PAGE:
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Discussion Starter #1 (Edited)
Hi guys,

FYI, last winter I did a write up on my 1977 826's gearbox oil change:

http://www.snowblowerforum.com/forum/toro-snowblowers/36249-toro-826-auger-gearbox-fluid-change-pictures.html


Anywho, when I did the routine check up for this winter upon removing the 826 from summer storage in the shed (did an engine oil change, tire pressure and spark plug check, gearbox oil check), I noticed that some of the gear oil added last winter was missing. I added some through the drain plug and left the machine in the garage until today, a day after this year's first snow storm.

In any case, upon inspecting the machine, I noticed that a small amount of gear oil has dripped onto the garage floor. It doesn't seem to be coming from the drain plug, as I wiped it clean after adding oil two weeks ago and it's still dry. I do, however, see droplets of oil forming at the bottom of the gear box case.

Any ideas on where this could be coming from (common leak points)? I'm thinking that the driveshaft seal is possibly leaking, or the seals from the auger shaft (I haven't taken a closer look, as visibility is very restricted in there).

I wonder what to do with this? Take it apart and replace gaskets, if new gasket kits even still available? Put in thicker gear oil that hopefully won't leak? I noticed that the gearbox casing seems to be held together by bolts... I'm gonna try to tighten those first, perhaps (maybe they got loose over time?).


Note: the "leak" is actually a very slow drip from oil droplets forming at the bottom of the cast iron gearbox case... and it dripped on the floor even though the auger was never engaged. Thanks in advance!
 

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Hi guys,

I noticed that the gearbox casing seems to be held together by bolts... I'm gonna try to tighten those first, perhaps (maybe they got loose over time?).
that's where I'd start. My '89 service manual says that they should be torqued to 120in-lbs.

here's the tightening sequence:
 

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Discussion Starter #3 (Edited)
Thanks for the suggestion and pic!

Last time I had a similar issue was on my parents' 1997 Nissan Pathfinder. The valve cover bolts rattled themselves so loose that the truck would be pissing engine oil on the exhaust and burning it... it looked like the engine was on fire, lol! :eek:

Tightening the bolts fixed the problem on the Nissan. Hopefully, the Toro will be the same (I love cheap fixes, lol!).

;)

Question: how do you tighten the bolts in the back of the gearbox case? Do you need to take off the auger? (I'm not near the machine right now, but I believe access is very restricted back there from what I remember)


...
 

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Discussion Starter #5
You are going to have to overhaul the gear case. there BROTHER 762.:eek:k::eek:k::eek:k::eek:k::eek:k:
Overhaul, as in new gaskets/seals? (where does one even get the kit for a 1977 machine these days?)


I was kind of afraid of that.... let me try to tighten the case bolts first, lol!
 

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Discussion Starter #7 (Edited)
Thanks for the links, bwdbrn1! :)

I'm located in Canada, so probably won't be able to order these anyway... but having part numbers is a good start. Maybe a local dealer would have them, if new parts actually end up being needed.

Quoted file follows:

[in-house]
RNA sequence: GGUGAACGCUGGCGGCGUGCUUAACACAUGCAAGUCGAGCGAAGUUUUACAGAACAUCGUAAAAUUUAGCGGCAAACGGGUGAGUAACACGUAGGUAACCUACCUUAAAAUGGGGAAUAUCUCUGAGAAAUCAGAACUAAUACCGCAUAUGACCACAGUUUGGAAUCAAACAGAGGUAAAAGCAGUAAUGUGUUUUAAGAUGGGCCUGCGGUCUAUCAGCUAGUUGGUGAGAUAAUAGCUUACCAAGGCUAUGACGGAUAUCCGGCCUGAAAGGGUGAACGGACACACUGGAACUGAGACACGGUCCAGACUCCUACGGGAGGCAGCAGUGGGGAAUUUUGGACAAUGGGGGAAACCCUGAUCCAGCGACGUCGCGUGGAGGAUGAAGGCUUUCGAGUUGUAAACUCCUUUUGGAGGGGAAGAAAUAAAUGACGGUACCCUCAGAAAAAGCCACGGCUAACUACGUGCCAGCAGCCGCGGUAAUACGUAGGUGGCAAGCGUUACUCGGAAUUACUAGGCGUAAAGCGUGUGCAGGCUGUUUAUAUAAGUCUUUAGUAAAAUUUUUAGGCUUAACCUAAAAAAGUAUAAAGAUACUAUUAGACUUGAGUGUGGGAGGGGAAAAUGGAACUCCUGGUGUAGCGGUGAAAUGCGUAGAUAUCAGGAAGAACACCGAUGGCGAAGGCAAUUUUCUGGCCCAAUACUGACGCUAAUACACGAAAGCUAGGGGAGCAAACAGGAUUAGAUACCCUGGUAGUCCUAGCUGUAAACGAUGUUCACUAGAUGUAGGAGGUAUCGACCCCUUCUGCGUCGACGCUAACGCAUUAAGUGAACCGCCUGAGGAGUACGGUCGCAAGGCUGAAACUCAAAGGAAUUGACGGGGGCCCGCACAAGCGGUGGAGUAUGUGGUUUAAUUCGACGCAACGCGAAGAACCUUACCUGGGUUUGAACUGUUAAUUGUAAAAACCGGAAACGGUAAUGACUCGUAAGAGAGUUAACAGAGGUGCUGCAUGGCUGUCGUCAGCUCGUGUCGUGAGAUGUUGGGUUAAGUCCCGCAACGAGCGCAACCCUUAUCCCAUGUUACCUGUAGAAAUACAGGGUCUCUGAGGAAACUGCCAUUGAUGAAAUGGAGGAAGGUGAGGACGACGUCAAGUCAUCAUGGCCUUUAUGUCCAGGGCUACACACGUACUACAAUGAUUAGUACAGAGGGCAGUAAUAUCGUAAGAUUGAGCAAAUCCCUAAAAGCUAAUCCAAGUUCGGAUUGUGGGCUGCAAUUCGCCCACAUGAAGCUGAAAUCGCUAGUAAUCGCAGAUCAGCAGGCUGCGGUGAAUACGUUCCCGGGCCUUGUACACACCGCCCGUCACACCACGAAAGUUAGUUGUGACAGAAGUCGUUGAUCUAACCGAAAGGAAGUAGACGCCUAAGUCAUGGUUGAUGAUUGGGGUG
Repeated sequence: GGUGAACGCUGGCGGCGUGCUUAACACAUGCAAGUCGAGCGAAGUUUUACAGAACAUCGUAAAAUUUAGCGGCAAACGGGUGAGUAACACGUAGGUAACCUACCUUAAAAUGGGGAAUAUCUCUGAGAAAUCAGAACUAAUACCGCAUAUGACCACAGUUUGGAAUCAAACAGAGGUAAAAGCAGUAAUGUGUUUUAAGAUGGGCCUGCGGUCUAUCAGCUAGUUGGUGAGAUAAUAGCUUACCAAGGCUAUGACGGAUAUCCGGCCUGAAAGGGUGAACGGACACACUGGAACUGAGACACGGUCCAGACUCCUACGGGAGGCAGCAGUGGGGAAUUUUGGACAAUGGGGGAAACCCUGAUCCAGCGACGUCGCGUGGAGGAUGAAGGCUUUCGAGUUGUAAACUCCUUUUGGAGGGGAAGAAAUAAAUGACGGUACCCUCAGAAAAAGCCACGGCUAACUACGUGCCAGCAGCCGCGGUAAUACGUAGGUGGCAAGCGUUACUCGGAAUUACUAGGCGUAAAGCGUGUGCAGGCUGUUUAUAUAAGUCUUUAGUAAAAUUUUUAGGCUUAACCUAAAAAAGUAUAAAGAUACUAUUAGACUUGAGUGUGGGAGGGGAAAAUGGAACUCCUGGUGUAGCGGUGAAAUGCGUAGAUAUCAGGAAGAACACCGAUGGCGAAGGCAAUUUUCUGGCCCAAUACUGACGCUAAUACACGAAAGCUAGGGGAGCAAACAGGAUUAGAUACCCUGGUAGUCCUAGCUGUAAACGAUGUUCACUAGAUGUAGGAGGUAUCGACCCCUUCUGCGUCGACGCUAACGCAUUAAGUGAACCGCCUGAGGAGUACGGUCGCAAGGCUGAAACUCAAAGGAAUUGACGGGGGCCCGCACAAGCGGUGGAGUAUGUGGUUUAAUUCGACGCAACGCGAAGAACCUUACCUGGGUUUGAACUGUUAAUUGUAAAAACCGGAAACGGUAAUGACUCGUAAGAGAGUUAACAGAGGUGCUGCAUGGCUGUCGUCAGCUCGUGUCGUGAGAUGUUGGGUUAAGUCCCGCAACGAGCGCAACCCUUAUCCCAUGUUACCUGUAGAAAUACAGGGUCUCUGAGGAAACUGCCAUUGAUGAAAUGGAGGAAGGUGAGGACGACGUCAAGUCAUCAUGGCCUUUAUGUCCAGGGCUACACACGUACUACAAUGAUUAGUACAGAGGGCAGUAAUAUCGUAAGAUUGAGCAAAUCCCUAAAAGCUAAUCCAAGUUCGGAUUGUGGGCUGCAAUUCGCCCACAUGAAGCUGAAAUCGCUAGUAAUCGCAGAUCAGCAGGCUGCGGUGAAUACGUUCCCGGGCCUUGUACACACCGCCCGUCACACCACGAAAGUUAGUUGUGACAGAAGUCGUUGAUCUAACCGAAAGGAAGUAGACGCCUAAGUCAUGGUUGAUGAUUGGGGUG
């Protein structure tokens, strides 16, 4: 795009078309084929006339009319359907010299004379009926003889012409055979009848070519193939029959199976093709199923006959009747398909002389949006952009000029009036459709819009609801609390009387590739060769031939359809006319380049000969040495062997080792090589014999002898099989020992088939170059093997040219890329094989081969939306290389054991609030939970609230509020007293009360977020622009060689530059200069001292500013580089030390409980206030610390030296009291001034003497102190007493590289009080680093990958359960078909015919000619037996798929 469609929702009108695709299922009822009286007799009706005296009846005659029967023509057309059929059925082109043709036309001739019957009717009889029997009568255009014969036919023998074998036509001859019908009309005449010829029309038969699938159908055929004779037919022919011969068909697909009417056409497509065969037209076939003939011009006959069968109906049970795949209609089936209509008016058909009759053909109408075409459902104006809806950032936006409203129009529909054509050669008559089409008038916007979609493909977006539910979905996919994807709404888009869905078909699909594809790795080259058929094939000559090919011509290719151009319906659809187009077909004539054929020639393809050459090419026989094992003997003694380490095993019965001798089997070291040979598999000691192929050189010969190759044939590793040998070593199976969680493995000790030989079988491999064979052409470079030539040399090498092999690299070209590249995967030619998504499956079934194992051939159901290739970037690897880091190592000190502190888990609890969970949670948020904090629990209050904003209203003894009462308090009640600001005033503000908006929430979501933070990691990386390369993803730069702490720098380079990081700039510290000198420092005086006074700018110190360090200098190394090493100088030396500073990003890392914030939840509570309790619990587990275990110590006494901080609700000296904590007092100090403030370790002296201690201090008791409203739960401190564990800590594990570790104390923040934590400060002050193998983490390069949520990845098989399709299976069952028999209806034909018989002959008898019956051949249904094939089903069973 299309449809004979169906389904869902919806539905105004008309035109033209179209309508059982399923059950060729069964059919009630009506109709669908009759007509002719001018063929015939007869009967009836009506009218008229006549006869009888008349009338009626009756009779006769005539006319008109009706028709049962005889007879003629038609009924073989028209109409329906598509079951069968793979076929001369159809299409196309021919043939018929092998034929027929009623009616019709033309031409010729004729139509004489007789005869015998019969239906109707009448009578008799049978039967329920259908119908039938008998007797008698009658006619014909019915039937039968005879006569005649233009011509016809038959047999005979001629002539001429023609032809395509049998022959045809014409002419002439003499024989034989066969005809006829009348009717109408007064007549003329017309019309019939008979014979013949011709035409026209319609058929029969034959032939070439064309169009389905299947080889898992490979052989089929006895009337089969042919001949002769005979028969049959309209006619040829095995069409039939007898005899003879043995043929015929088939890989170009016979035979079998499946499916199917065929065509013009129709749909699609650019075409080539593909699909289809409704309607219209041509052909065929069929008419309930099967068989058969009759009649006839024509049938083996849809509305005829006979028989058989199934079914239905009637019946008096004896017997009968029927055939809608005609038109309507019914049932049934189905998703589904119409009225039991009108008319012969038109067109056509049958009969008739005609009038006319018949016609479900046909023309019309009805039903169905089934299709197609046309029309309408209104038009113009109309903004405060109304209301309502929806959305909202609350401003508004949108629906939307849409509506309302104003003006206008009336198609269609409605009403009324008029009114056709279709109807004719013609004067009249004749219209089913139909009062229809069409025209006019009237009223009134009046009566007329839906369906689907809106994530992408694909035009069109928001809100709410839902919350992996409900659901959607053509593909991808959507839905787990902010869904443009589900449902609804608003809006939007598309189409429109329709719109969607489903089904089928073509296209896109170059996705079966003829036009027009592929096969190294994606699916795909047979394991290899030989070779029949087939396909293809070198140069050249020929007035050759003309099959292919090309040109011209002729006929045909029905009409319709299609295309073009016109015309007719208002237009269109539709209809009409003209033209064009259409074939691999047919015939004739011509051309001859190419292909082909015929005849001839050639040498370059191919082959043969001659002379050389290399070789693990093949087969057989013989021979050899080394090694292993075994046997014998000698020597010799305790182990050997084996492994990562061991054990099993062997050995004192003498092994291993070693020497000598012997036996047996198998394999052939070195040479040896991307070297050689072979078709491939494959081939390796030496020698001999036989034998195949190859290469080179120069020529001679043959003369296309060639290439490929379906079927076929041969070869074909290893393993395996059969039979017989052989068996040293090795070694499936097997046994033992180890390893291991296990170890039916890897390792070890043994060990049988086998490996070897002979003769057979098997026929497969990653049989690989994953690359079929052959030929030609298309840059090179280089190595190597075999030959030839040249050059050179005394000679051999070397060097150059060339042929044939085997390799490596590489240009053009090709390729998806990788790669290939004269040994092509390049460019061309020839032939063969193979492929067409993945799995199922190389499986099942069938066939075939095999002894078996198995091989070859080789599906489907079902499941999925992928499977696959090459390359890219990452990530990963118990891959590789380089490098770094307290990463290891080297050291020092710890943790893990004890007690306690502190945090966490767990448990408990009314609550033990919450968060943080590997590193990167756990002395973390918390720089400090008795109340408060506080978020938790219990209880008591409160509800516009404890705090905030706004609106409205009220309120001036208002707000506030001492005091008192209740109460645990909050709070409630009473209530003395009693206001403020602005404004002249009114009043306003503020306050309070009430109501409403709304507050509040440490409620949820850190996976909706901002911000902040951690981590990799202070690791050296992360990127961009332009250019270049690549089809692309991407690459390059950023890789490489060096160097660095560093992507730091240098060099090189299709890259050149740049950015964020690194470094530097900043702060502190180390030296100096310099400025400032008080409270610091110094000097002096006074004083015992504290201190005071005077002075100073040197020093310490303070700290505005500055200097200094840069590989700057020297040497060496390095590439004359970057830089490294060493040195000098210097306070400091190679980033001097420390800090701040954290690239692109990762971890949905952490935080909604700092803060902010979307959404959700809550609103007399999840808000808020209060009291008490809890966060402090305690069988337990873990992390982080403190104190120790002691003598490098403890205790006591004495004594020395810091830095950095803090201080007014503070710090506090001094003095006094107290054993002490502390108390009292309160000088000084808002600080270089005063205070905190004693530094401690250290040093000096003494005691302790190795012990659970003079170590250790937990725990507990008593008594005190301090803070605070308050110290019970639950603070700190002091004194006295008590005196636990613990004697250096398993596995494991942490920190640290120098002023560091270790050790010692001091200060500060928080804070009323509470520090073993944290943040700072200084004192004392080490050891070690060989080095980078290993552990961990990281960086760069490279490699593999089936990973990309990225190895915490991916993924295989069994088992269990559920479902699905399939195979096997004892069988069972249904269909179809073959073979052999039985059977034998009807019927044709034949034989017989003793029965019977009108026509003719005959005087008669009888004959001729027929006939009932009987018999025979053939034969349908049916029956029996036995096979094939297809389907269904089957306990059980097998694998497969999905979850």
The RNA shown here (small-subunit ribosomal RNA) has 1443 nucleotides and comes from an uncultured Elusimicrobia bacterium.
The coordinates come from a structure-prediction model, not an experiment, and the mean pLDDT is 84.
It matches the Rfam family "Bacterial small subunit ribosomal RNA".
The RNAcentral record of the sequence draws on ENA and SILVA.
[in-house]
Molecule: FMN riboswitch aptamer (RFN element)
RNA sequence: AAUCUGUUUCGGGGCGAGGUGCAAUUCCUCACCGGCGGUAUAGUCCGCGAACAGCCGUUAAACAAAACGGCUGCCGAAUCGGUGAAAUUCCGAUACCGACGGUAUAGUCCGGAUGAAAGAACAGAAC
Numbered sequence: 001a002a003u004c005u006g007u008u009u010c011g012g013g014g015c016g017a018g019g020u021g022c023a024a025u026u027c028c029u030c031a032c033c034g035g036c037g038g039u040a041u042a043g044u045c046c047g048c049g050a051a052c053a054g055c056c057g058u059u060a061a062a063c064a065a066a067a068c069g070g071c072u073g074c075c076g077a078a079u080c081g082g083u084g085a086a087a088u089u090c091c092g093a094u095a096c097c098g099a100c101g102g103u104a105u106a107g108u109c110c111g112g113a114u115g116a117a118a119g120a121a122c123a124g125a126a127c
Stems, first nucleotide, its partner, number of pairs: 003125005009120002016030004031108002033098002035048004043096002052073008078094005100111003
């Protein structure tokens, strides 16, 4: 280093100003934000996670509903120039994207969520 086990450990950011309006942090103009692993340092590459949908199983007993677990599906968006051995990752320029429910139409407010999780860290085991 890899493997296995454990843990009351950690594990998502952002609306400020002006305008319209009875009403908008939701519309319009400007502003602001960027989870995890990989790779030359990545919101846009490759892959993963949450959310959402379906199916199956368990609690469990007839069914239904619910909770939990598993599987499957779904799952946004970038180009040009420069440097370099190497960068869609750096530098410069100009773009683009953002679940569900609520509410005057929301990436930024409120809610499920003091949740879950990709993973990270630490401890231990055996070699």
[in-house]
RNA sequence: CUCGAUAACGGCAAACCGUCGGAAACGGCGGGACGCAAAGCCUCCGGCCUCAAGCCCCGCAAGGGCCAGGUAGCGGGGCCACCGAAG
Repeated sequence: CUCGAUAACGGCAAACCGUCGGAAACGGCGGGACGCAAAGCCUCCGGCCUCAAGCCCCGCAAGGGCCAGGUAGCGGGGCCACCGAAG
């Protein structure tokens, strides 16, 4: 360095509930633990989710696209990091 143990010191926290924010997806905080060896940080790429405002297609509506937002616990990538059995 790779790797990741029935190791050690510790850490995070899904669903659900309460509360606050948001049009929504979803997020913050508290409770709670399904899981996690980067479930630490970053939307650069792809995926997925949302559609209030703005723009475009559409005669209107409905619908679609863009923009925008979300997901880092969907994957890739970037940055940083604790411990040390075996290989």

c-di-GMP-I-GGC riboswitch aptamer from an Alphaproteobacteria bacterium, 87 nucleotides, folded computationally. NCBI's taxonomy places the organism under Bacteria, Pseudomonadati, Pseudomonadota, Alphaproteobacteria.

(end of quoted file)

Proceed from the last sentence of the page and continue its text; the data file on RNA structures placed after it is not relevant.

The one question I've been asking myself is: how important is it to have a gear case full of oil at all times? My driveway is not that big and my normal snow removal operation with the Toro takes approx. 15-20 minutes. Plus when I changed the gear oil last winter, I've found a brown goo-ish liquid in the gear case that seemed to have been there for decades, yet no damage was done to the gears in years, it seems. See the link in my post #1 for pictures.

It's not like it heats up like a truck's diff/rear end due to excessive friction or anything... so perhaps it's not that crucial to have it full?


In any case, I'm gonna try to figure out a way to fix it without taking it apart for now and see if it helps. The other option is to keep adding a bit of fluid every few weeks. Not how I like to roll, but it may come to that...

:(
 

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Others here will rightfully disagree with this advice, as it's not what the manual says for that vintage. If I were you I'd consider replacing all the 90 weight oil with 00 grease. I'm not sure where you get this stuff in Canada, but here is an example of the grease I am suggesting.
NAPA AUTO PARTS
 

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Discussion Starter #10 (Edited)
Others here will rightfully disagree with this advice, as it's not what the manual says for that vintage. If I were you I'd consider replacing all the 90 weight oil with 00 grease. I'm not sure where you get this stuff in Canada, but here is an example of the grease I am suggesting.
NAPA AUTO PARTS

Thanks. I think it actually had something similar in the gear case before I swapped it for the 90 weight oil last winter. Maybe the leaking gearbox was a well known problem to the previous owner and the heavier grease was his solution...?

Thicker grease is much less likely to leak, after all... I think I'll try to see what can be done about the leak from the outside first (tighten the bolts, etc) and then take it from there. I paid $160 for the whole machine last year, so I'm not really inclined to be dropping $100+ in parts just to fix a minor leak... at least not yet. The seals, gasket, bushings and shipping to where I am will certainly add up quickly. Our sucky Canadian dollar and outrageous delivery costs most businesses charge make you think twice about having to order parts from the US, unfortunately.